Is my stomach still trying to digest the lactose nearly two weeks later? Yes. But was it worth it? Yes.

Mountain Time Premium Lager by New Belgium Brewing Co. (Fort Collins, Colo.)

It’s just a beer — a crisp, refreshing, flavorful beer that makes your taste buds say thank you as you drink it way too fast on a hot day. But seriously, this was light and refreshing but also really satisfying and when I say that, I mean it has a lot of flavor. It has more sweetness than you normally get from a Pilsner but it’s still in that same light, bright package you expect.

I would want a few of these by my side when I’m sitting at the beach.

What’s in My Fridge
Citra Brau by Jack’s Abby Craft Lagers. (Framingham, Mass.)
Nice and hoppy but extremely light, this is just an excellent all-around, anytime brew that you will probably want to keep a steady supply of. Cheers!

Sour power

Summer is the perfect time to explore sours

I often talk about sour beer as if it’s simply its own category of beers, just like IPAs or stouts or Pilsners. But that’s not really accurate. The category, if we can even call it that, is much, much broader.

Sour beers run across styles. They vary greatly in both flavor and color. Some are so bright and tart that you have to pucker up. Others are much, much more mellow, featuring more earthy tones and layers upon layers of complexity — and everything in between.

Lambics, Gose, Berliner weisse and wild ales are all styles that can qualify as sours.

Regardless of the style, sours are unified, in my mind, by an extremely vague standard that I will describe as: they taste funky. See, not a whole lot of science behind that analysis.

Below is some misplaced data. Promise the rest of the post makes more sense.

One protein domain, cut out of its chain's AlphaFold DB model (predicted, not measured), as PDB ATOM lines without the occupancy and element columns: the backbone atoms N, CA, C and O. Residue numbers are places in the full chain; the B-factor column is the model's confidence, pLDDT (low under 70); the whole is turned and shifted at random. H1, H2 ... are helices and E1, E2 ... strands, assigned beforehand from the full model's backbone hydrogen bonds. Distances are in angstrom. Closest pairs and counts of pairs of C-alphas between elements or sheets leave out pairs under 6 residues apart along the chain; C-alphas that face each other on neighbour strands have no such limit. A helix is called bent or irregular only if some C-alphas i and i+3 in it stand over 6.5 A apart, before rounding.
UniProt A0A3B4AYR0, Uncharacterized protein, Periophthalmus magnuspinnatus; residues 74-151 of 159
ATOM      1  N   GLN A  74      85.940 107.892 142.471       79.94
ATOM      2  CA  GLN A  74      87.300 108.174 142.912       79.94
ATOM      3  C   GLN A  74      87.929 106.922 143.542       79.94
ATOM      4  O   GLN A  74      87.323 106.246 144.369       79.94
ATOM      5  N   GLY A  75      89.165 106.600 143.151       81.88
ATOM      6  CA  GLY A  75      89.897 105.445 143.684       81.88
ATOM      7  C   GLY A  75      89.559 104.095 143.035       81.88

Bacteria creates the tart acidity most have become accustomed to with sours, and wild yeast adds the earthiness; admittedly, this is a pretty dramatic oversimplification, but that’s what we’re going with.

On a hot day, a tart, crisp, salty Gose is perfect and a Berliner weisse, which is a variant of a wheat beer, is a perfect summer brew, thanks in part to its super-low alcohol level. A lambic can be heavier and and downright syrupy and wild ales can sprint across the spectrum.

In the summer I want brews that are crisp, refreshing and on the lighter side but still have plenty of flavor. What I’ve really started to enjoy about lighter sours, particularly Goses and Berliner weisses, are the unique combinations of flavors sours can bring together.

The SeaQuench Ale by Dogfish Head Craft Brewery, for example, is “a session sour mash-up of a crisp Kölsch, a salty Gose and a tart Berliner weiss brewed in sequence with black limes, sour lime juice and sea salt.” I don’t know what black limes are and I’m scared to ask, but the resulting brew is super light and refreshing, extremely tart and crisp, but still overflowing with big flavor.